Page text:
Biden administration seeks to restore migratory bird protections

FILE PHOTO: Sandhill cranes land in flooded fields to roost for the night at the Sandhill Crane Reserve near Thornton, California.

(Reuters) - The Biden administration on Monday moved to rescind a Trump administration rule that rolled back protections against the inadvertent killing of migratory birds.

The move is President Joe Biden's latest effort to swiftly roll back his predecessor's four-year legacy of energy and environmental deregulation.

In a statement, the Interior Department said it rescinded the 2017 legal opinion issued under then-President Donald Trump that reinterpreted a century-old statute, allowing companies that accidentally kill migratory birds to escape prosecution. The memo was part of Trump's broad effort to loosen regulatory restrictions on business, particularly energy development.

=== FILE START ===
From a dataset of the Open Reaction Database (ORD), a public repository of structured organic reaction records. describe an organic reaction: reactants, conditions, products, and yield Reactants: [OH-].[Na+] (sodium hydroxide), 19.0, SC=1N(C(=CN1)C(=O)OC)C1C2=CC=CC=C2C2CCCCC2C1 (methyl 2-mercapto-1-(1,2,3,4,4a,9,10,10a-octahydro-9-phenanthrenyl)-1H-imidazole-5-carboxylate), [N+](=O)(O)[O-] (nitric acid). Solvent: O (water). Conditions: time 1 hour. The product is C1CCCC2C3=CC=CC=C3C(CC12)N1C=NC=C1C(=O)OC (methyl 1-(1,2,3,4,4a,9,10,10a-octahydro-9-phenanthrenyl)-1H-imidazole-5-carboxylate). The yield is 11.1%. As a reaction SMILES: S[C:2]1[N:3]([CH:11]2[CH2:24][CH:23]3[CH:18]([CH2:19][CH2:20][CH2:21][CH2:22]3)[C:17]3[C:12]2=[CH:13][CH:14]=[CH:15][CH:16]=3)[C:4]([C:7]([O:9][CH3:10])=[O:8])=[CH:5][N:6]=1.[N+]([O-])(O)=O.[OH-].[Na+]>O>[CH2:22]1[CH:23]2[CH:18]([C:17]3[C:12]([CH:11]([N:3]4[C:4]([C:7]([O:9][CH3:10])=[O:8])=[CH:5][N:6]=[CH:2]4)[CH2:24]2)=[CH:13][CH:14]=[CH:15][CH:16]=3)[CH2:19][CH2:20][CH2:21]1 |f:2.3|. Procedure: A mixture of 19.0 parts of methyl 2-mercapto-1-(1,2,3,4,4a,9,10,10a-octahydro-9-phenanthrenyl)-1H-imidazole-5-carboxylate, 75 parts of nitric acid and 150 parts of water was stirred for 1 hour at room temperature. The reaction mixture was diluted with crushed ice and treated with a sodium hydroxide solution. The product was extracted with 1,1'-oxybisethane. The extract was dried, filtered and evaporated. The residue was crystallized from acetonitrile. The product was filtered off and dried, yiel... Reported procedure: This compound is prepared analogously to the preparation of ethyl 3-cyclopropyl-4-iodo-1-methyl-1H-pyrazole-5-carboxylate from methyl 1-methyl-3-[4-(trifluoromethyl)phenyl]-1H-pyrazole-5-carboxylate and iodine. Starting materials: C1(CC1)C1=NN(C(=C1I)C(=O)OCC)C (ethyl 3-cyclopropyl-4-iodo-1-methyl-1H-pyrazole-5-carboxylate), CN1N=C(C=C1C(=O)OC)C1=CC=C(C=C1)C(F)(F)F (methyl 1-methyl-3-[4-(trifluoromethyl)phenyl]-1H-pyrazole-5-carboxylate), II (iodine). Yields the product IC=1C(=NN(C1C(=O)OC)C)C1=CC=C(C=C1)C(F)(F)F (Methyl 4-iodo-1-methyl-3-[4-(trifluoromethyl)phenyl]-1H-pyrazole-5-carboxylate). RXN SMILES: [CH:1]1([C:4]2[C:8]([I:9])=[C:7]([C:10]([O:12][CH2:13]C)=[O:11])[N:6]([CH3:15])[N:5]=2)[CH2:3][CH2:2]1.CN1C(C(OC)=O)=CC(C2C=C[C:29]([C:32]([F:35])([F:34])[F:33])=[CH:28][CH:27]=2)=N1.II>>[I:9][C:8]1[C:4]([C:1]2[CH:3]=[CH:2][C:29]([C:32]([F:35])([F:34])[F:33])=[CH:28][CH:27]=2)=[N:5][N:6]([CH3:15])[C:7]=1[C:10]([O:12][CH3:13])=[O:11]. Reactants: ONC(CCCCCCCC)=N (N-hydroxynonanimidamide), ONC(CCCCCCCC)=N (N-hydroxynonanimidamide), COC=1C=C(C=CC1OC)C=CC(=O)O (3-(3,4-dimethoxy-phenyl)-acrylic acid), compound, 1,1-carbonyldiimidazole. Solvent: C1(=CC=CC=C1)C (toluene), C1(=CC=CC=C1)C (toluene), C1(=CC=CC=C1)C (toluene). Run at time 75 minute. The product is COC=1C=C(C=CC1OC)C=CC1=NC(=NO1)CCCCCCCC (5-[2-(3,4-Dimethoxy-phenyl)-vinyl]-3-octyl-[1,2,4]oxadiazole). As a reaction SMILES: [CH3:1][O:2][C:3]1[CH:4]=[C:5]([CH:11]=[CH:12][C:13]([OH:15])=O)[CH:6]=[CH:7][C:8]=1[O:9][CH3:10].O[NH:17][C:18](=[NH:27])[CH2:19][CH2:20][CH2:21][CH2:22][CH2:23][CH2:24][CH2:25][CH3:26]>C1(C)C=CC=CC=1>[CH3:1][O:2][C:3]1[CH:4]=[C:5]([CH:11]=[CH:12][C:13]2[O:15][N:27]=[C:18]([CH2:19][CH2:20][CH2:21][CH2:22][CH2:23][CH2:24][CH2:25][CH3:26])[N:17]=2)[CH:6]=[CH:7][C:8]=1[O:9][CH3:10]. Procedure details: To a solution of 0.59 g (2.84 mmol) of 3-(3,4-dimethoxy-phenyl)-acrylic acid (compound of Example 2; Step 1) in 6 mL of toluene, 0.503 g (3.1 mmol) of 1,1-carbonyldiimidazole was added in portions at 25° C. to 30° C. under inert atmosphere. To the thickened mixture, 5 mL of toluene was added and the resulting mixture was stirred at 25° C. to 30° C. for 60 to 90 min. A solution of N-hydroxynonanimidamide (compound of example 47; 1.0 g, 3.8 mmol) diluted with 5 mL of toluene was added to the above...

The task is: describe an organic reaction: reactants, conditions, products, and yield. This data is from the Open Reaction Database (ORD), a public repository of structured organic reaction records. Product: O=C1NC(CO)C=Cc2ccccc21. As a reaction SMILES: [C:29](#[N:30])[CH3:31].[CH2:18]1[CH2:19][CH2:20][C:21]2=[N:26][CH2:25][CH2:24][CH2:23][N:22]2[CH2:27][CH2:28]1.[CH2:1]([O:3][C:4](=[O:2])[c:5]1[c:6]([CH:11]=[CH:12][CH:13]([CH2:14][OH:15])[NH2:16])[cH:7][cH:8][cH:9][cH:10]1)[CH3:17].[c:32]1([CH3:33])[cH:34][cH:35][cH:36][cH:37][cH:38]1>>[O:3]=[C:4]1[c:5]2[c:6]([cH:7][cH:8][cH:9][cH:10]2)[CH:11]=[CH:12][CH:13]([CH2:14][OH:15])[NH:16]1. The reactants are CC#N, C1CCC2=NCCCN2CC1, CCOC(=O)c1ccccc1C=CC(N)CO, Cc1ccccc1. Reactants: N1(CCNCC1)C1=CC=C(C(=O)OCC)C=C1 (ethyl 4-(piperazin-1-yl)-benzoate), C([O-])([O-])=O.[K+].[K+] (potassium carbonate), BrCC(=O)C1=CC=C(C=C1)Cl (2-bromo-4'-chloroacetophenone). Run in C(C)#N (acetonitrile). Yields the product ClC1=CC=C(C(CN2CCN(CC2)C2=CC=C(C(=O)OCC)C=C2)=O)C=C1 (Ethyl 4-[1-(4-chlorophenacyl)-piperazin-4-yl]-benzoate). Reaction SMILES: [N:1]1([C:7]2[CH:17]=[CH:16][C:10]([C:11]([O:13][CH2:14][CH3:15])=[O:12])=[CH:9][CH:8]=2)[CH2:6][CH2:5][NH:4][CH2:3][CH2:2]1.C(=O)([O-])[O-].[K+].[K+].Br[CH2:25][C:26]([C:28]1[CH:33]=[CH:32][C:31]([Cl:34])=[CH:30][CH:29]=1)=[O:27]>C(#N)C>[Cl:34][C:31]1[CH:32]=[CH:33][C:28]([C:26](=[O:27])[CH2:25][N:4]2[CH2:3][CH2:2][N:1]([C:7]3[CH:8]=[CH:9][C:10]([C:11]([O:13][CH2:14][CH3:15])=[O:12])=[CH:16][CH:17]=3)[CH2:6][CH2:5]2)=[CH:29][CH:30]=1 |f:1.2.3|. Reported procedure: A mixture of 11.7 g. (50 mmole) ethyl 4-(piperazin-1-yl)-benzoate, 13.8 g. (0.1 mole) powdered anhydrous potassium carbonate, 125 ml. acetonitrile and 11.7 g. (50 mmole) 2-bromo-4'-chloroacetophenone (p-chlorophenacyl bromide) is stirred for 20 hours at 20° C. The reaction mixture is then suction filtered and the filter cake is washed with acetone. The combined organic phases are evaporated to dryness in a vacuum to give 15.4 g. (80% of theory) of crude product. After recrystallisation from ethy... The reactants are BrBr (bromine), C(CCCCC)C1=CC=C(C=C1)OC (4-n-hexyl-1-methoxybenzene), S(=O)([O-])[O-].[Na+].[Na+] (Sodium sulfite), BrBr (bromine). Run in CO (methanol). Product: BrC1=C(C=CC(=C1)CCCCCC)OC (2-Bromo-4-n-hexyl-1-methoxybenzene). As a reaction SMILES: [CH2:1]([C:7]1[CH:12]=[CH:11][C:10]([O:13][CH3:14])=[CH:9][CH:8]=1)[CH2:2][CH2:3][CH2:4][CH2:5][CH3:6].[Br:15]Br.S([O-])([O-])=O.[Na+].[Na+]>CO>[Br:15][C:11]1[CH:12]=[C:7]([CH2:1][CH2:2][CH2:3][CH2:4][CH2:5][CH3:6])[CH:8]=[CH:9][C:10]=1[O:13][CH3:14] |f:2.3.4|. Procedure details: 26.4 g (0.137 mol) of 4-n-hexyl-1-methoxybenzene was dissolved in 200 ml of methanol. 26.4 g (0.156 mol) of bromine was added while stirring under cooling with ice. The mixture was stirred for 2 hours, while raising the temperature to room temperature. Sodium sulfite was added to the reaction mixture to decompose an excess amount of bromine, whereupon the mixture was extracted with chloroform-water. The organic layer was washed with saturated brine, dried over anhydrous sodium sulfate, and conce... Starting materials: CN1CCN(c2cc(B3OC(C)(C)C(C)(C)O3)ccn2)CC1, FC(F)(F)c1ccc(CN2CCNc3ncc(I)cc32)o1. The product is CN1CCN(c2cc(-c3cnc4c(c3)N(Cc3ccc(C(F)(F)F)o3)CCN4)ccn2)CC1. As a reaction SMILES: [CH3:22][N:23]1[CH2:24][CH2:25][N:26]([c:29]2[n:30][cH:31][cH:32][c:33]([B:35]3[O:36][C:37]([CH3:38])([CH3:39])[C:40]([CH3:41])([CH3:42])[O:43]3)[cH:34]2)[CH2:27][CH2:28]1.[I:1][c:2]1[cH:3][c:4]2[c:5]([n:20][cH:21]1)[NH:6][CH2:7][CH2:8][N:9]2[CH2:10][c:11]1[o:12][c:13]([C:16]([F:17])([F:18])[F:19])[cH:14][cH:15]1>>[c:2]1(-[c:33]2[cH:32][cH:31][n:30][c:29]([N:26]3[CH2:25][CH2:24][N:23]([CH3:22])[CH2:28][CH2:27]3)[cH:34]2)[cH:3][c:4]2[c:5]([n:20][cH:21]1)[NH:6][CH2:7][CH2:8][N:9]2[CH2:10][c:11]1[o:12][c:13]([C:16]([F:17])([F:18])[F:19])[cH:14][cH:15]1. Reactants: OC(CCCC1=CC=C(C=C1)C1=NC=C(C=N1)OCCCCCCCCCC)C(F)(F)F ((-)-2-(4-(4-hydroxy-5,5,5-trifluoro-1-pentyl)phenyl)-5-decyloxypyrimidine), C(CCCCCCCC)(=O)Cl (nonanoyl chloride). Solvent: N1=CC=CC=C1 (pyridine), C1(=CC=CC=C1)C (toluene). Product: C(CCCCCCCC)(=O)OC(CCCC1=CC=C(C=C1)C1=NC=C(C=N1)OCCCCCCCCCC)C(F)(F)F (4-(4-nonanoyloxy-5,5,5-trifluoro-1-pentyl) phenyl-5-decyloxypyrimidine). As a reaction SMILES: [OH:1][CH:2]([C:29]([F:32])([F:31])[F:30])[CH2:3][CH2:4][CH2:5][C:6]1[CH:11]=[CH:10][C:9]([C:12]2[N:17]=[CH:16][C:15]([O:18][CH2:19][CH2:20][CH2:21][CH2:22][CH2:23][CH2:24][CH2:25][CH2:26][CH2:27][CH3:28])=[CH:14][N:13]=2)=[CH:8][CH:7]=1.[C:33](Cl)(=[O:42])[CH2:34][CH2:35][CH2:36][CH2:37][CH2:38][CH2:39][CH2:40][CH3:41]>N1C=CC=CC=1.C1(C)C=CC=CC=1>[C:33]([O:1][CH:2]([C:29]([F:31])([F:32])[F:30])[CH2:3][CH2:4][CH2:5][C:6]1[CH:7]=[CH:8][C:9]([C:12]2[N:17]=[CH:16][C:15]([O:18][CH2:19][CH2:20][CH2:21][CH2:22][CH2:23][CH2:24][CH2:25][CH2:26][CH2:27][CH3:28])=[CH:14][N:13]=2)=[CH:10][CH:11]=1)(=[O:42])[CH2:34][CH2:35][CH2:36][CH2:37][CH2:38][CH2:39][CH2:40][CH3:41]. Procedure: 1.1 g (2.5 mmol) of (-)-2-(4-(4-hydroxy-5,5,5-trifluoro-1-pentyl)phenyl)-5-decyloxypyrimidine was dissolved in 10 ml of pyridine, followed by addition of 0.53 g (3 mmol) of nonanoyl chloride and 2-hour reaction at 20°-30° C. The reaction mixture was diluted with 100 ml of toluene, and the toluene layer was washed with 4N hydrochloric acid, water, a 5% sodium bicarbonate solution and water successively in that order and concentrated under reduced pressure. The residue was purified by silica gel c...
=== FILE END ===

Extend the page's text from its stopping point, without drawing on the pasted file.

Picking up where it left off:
The opinion was formalized in a corresponding rule finalized during the last month of Trump's presidency. The department on Monday said it will issue a new rule "in the coming days" that will revoke that policy.

A federal judge last year sided with environmental groups in striking down the Trump administration's legal interpretation of the Migratory Bird Treaty Act that industries had opposed as too broad.

The policy that had been in effect since the early 1970s defined an illegal “taking” under the Migratory Bird Treaty Act as any action that caused the death of a protected species, whether deliberate or accidental.

(Reporting by Nichola Groom; editing by Jonathan Oatis)